What to do when businesses close their doors

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By Staff Brunswick Beacon

In this challenging economy, it’s an unfortunate reality businesses are closing their doors every day.

To assist residents of North Carolina, state Attorney General Roy Cooper has provided a list of tips to help us deal with companies that are going out of business to keep us from being left high and dry.

Cooper suggests the following:

First of all, if you paid for merchandise by credit card and never received it, contact your credit card company and dispute the charge in writing. If you purchased an extended warranty, check to see if a third party holds the warranty and if it will still be honored.

If you have a problem with a product, and it’s still under manufacturer’s warranty, contact the manufacturer directly for repairs.

If the company continues to debit money from your bank account for a service that is no longer available, file a complaint with the Attorney General’s Consumer Protection Division.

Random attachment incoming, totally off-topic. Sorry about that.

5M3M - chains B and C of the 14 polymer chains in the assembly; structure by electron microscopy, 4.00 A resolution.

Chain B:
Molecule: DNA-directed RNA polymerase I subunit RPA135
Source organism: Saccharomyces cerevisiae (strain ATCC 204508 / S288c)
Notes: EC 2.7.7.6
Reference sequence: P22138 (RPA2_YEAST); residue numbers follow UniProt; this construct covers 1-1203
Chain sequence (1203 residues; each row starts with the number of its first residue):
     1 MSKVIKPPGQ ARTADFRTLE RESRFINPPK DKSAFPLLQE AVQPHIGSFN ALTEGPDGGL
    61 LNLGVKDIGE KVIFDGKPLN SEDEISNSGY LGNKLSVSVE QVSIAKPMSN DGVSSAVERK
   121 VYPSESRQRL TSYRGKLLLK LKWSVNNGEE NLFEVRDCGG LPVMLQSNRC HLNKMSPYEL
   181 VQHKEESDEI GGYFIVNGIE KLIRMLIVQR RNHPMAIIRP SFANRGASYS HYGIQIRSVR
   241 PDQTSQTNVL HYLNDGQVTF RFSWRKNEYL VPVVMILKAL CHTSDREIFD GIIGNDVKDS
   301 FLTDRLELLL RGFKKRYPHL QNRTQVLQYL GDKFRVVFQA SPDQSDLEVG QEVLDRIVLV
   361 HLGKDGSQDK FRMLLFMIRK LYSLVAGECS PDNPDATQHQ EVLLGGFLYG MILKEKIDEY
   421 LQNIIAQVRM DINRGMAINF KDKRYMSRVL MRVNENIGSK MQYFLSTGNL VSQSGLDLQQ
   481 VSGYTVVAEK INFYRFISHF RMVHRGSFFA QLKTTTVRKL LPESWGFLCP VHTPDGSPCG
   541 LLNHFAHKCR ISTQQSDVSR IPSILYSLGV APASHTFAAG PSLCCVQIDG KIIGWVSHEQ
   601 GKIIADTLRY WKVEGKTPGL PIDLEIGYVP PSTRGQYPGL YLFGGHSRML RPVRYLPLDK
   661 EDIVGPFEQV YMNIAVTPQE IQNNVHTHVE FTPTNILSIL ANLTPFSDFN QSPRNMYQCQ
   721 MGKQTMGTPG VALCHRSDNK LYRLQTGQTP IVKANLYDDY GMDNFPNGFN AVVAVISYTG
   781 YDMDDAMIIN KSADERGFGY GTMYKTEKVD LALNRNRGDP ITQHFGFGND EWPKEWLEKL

If the company files for bankruptcy, you may need to file a claim with the federal bankruptcy court in the state where the business is headquartered.

It’s surprising how many people just give up when these things happen to them, but it’s our right to fight back and demand what we’re due.

Many retail stores preparing to close their doors have liquidation or going out of business sales.

We’ve all been to so-called lowest price sales where the discounts still aren’t exactly in our budget. I often wonder if the “sale” is just a marketing ploy.

For those looking for a bargain among the sales, Cooper recommends keeping the following tips in mind:

•Despite promises of deep discounts, the prices offered at going-out-of-business sales aren’t necessarily the lowest available. Shop around and check out prices at other retailers before you buy to make sure you really are getting a good deal.

•Know the rules. Most liquidation sales allow only certain forms of payment such as cash or credit cards. In most cases, all sales are final and products are sold without a warranty. Also, most liquidation sales do not accept coupons or gift cards.

•State law requires businesses to get a permit from local government before advertising or holding a going- out-of-business sale. You can check to see if the liquidator has a permit from your local government. Some businesses instead get authorization to have a going-out-of-business sale from a federal bankruptcy court.

If you’ve experienced a problem with a business shutting down or a liquidation sale, file a complaint with Cooper’s Consumer Protection Division by calling toll free at (877) 5-NO-SCAM or by visiting www.ncdoj.gov to download a complaint form.

sarah shew wilson is a staff writer for the Beacon. Reach her at 754-6890 or swilson@brunswickbeacon.com.